Lord Neuberger has ripped into the British press for its coverage of Article 50
Lord Neuberger also claimed politicians could have been "quicker and clearer" in defending the judiciary after the High Court ruling that Theresa May did not have the power to start the Brexit process without the consent of Parliament.
The High Court's ruling led to sharp criticism of the three judges involved from Eurosceptic newspapers, and Lord Chancellor Liz Truss came under fire for failing to speak out quickly enough to defend them.
Lord Neuberger and his colleagues at the Supreme Court rejected a Government appeal against the ruling last month.
Lord Neuberger did not single out any politicians or newspapers, but told the BBC: "We were certainly not well treated.
"One has to be careful about being critical of the press, particularly as a lawyer or judge, because our view of life is very different from that of the media.
"I think some of what was said was undermining the rule of law."
Liz Truss has been criticised for not being quick enough to stand up for the High Court judges
Asked whether politicians responded quickly enough to defend the judiciary and rule of law, Lord Neuberger told Radio 4's Today programme: "They were certainly vocal enough quickly enough after our hearing.
I think some of what was said was undermining the rule of law
"After the [High] Court hearing, I think they could have been quicker and clearer. But we all learn by experience, whether politicians or judges. It's easy to be critical after the event.
"They were faced with an unexpected situation from which, like all sensible people, they learned."
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Lord Neuberger said undermining the judiciary also undermined the rule of law as judges were "the ultimate guardians" of it.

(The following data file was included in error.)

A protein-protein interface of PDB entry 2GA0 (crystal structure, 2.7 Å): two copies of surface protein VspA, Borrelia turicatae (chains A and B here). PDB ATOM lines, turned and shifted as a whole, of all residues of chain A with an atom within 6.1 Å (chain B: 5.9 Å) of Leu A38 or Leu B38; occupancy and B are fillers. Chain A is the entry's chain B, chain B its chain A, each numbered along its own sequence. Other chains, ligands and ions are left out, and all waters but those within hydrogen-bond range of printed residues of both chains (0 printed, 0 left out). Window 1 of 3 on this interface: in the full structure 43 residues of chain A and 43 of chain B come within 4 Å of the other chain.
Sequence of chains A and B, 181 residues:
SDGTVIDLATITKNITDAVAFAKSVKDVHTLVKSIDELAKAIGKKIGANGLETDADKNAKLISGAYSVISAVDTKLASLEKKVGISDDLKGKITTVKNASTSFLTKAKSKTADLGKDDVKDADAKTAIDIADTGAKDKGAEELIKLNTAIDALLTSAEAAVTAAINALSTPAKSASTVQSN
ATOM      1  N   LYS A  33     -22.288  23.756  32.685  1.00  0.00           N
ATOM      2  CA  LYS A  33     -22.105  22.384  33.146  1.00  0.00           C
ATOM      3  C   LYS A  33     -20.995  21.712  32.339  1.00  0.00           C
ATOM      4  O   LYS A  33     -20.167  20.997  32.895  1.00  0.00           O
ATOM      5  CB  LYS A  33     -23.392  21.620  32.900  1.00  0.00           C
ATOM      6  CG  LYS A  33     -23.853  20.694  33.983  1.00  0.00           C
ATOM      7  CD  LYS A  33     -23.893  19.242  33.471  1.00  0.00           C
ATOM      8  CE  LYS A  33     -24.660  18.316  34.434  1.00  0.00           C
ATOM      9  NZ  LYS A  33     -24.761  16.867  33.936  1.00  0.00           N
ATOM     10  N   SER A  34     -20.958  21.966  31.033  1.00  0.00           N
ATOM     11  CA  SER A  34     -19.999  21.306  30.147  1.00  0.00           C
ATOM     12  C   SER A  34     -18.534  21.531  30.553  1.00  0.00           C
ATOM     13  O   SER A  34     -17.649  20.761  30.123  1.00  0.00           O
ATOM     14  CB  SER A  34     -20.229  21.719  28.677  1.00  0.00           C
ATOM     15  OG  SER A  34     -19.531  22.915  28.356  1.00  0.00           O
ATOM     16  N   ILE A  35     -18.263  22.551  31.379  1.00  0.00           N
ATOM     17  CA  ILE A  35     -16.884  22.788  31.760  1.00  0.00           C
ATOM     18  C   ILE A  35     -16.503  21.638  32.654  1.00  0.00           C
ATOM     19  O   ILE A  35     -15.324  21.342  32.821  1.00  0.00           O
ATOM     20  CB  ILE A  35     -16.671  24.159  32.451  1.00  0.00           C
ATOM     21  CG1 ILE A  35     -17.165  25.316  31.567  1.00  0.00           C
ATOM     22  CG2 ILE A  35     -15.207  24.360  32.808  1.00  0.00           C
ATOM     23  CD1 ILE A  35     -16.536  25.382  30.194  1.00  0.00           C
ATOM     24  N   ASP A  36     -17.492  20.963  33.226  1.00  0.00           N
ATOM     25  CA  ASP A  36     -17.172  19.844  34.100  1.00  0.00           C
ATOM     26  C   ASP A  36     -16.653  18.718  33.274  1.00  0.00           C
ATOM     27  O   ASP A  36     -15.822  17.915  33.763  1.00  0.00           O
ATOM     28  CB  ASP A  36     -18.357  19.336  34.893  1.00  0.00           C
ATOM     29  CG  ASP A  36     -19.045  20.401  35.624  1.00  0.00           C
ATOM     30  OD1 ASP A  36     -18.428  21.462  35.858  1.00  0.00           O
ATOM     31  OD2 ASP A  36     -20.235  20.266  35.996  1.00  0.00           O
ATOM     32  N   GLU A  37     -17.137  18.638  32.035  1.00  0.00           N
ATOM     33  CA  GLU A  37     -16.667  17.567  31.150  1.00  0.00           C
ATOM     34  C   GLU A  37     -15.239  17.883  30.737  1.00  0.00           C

The Supreme Court president argued that Eurosceptic newspapers have 'undermined the rule of law'
Government Loses Brexit Vote Appeal
Tue, January 24, 2017
Britain's most senior judges ruled that Prime Minister Theresa May does not have the power to trigger the formal process Article 50 for the UK's exit from the European Union without Parliament having a say.
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Issued by the Supreme Court of (top row, from the left) Lord Neuberger, Lord Mance, Lord Kerr, Lord Sumption, (bottom row, from the left) Lady Hale, Lord Clarke, Lord Wilson and Lord Hodge, who agreed with the majority decision that the Government could not trigger Article 50 without Parliamentary approval.
"The rule of law together with democracy is one of the two pillars on which our society is based," he said.
"And therefore if, without good reason, the media or anyone else undermines the judiciary, that risks undermining our society.
"The press and the media generally have a positive duty to keep an eye on things. But I think with that with that power comes the degree of responsibility."
Lord Neuberger, who is due to retire later this year, was speaking as the process was launched to appoint new judges to the Supreme Court, including his successor as president.